Cook County Forest Preserve District launches $10 million makeover of Palos Preserves

Iza Redlinski holds a bouquet of garlic mustard, an invasive plant she picked out of Red Gate Woods in the Cook County Forest Preserves on April 25, 2024.

Kristen Schorsch / WBEZ

Take a trip to Red Gate Woods in the southwest suburbs and there’s a thicket of soaring oak trees where the sun shines through, awakening native plants to grow. Geranium, trout lily and small dogwood shrubs appear.

On a recent crisp day, Troy Showerman, resource project manager with the Forest Preserves of Cook County, tells a group of walkers to look up at the sky. The trees look to be craning their necks.

“They’re all kind of growing this direction, reaching for the light,” he says.

About 200 acres of this area — previously seemingly impenetrable with a dark wall of brush — have been cleared. It’s a preview of what’s to come.

The Forest Preserves of Cook County is undertaking what officials say is the biggest ecological restoration project in its history, a $10 million plan to improve more than 1,000 acres of land in the southwest suburbs.

Over the next few years, the northwest section of an area known as the Palos Preserves, including Red Gate Woods, will be made over. Forest Preserve employees and contractors will get rid of invasive species like honeysuckle that block out sunlight from native grasses and plants closer to the ground. They also will work on preventing more soil from eroding, fix up walking trails where gravel has washed away and improve signage to help hikers better navigate the preserves.

The Forest Preserves of Cook County is undertaking what officials say is the biggest ecological restoration project in its history, a $10 million plan to improve more than 1,000 acres of land in the southwest suburbs. The project includes Red Gate Woods, on April 25, 2024.

Kristen Schorsch / WBEZ

“Once you really restore these areas to ecological health, then they’re able to support the native plants and the native animals that are dependent on those protected areas,” said Eileen Figel, interim general superintendent of the Forest Preserve District.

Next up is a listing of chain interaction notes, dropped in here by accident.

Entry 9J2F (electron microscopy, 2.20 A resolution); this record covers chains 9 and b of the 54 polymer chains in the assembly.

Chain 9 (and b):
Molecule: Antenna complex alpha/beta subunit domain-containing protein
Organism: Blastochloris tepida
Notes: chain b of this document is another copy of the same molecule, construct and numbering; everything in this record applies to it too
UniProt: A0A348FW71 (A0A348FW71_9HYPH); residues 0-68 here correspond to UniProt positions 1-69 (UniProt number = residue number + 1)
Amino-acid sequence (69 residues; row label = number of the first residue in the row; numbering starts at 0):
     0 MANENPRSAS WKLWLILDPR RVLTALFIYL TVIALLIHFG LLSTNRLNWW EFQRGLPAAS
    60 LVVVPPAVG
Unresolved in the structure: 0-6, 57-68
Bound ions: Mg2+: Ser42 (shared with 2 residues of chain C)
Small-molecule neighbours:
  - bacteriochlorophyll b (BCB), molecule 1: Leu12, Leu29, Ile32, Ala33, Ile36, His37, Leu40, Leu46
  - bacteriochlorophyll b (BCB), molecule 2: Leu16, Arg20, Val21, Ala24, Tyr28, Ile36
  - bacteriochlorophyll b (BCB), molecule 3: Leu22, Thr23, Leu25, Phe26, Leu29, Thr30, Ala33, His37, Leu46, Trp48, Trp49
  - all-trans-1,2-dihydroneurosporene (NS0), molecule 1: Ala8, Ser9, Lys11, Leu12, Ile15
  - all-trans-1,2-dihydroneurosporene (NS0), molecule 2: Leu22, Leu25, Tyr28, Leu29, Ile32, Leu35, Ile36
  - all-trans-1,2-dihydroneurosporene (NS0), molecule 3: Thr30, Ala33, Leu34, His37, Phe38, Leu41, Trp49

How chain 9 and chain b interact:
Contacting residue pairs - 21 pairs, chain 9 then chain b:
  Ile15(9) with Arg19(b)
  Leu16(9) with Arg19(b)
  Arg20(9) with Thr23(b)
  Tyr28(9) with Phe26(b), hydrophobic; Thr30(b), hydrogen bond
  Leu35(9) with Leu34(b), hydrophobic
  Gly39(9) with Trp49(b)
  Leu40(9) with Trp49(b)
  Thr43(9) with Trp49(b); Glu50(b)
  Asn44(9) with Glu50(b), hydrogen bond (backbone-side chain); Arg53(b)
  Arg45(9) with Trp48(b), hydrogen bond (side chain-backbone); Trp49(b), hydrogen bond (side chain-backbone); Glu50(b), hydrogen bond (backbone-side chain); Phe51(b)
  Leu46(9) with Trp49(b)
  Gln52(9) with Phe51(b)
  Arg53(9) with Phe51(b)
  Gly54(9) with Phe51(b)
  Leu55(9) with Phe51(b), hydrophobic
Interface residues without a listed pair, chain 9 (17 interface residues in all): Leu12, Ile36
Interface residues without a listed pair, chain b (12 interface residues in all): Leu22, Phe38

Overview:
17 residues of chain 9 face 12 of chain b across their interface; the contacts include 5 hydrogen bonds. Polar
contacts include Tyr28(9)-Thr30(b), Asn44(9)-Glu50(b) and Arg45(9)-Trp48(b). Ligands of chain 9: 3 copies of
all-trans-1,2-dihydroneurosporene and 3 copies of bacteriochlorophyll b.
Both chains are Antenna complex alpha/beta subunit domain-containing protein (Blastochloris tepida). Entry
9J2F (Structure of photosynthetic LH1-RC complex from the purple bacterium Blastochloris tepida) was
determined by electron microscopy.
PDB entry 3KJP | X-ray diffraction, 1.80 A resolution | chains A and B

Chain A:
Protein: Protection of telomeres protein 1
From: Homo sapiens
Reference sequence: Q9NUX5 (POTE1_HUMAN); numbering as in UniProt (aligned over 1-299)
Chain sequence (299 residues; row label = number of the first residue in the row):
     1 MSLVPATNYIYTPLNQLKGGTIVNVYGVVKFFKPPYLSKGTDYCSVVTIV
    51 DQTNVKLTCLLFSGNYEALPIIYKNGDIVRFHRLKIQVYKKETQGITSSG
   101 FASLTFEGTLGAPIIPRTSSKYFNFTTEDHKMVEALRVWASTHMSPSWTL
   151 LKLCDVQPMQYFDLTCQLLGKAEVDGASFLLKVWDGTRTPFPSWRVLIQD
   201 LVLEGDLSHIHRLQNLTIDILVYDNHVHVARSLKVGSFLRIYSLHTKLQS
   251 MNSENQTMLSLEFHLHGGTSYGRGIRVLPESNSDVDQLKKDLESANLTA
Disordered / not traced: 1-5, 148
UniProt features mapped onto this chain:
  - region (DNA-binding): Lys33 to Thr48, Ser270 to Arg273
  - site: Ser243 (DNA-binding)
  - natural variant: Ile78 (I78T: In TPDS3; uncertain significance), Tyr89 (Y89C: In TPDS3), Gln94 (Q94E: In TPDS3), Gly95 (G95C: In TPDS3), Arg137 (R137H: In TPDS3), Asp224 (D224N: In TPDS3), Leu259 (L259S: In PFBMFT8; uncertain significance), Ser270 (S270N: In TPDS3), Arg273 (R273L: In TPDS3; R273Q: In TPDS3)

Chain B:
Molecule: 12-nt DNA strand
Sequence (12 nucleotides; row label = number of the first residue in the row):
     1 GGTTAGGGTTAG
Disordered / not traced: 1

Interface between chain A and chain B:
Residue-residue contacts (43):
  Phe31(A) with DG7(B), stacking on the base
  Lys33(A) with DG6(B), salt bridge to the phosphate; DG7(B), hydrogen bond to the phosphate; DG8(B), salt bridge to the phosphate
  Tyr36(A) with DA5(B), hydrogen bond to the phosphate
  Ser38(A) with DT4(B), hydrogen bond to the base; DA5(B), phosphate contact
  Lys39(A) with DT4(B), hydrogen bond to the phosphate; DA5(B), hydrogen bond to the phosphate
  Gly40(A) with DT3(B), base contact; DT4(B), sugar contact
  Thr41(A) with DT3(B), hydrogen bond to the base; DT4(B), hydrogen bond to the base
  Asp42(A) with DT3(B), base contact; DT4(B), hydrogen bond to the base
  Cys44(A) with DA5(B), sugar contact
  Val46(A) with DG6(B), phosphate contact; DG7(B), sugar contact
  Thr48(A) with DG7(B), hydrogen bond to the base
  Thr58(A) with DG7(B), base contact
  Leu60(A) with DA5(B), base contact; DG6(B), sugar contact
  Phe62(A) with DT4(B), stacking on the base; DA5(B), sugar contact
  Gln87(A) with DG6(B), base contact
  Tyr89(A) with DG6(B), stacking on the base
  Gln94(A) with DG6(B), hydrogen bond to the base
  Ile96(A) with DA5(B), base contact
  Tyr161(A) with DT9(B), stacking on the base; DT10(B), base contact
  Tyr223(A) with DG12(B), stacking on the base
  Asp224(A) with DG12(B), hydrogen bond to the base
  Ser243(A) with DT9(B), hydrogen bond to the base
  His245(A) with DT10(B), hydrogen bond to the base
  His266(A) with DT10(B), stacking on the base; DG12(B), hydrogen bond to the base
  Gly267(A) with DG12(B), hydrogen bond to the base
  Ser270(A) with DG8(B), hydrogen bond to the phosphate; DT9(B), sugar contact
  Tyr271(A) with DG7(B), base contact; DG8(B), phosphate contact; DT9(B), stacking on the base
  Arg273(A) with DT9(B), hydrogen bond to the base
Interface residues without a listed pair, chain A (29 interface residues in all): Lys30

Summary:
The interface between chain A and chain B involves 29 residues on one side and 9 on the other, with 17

These improvements to the preserves are also meant to bolster the lives of county residents, especially amid climate change. A healthy canopy of trees and plants holds stormwater that can reduce flooding and traps carbon to help keep the air clean, Figel said.

This big effort is part of the Forest Preserve District’s ambitious goal to restore and maintain some 30,000 acres by 2040. Figel said they are about halfway there.

The Cook County forest preserves are one of the biggest in the nation, with nearly 70,000 acres of natural areas where people can hike, fish, bike and camp. Palos is the largest contiguous area of the forest preserves, Figel said. It’s home to the Little Red Schoolhouse Nature Center, Camp Bullfrog Lake, the grueling Swallow Cliff stairs where exercisers flock, and a designated urban night sky.

During the recent walk through the woods — up hills, over logs and rocks and crunching leaves — Figel relishes the quiet. She says she can’t hear cars.

“Can you think of any other place in Cook County where that happens?” Figel asks. “Almost nowhere.”

Several politicians in sneakers also embarked on the brief hike to celebrate the restoration project, including Toni Preckwinkle. She doubles as president of the forest preserve district and Cook County boards. Ever the former teacher, she peppers the forest preserve staff with questions.

“What percentage of our forest preserve land has been restored?”

“Do we send people in to cut the invasive species at the edge?”

At one point, Showerman points out where the world’s first nuclear reactor is buried.

As the group stops to look out over a somewhat dry ravine waiting to absorb water when it rains, Iza Redlinski pulls out what becomes a bouquet of garlic mustard, an invasive species.

“Sorry, occupational hazard,” says Redlinski, a deputy director with the forest preserves, as all eyes are suddenly on her. “I can’t help myself.”

You can make salsa or pesto out of garlic mustard, she says, before cautioning: “But remember, foraging is not allowed in the forest preserves,” to a chorus of laughter.

The restoration project is funded with a state grant, though money from a property tax hike for the forest preserves is playing a role, too. Those dollars are helping to take care of the land once it’s restored, Figel said, by helping the forest preserve district hire more staff and buy equipment like trucks and chainsaws.

Kristen Schorsch covers public health and Cook County government for WBEZ.

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